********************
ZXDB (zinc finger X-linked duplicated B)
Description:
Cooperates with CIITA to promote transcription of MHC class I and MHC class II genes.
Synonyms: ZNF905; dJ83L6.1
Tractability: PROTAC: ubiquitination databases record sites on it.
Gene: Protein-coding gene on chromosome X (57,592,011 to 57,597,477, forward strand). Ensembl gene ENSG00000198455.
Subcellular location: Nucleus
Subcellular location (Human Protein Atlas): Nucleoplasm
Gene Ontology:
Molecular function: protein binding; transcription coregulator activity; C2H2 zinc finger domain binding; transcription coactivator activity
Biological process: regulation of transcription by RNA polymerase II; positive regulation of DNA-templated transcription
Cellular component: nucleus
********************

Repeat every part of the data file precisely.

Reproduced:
ZXDB (zinc finger X-linked duplicated B)
Description:
Cooperates with CIITA to promote transcription of MHC class I and MHC class II genes.
Synonyms: ZNF905; dJ83L6.1
Tractability: PROTAC: ubiquitination databases record sites on it.
Gene: Protein-coding gene on chromosome X (57,592,011 to 57,597,477, forward strand). Ensembl gene ENSG00000198455.
Subcellular location: Nucleus
Subcellular location (Human Protein Atlas): Nucleoplasm
Gene Ontology:
Molecular function: protein binding; transcription coregulator activity; C2H2 zinc finger domain binding; transcription coactivator activity
Biological process: regulation of transcription by RNA polymerase II; positive regulation of DNA-templated transcription
Cellular component: nucleus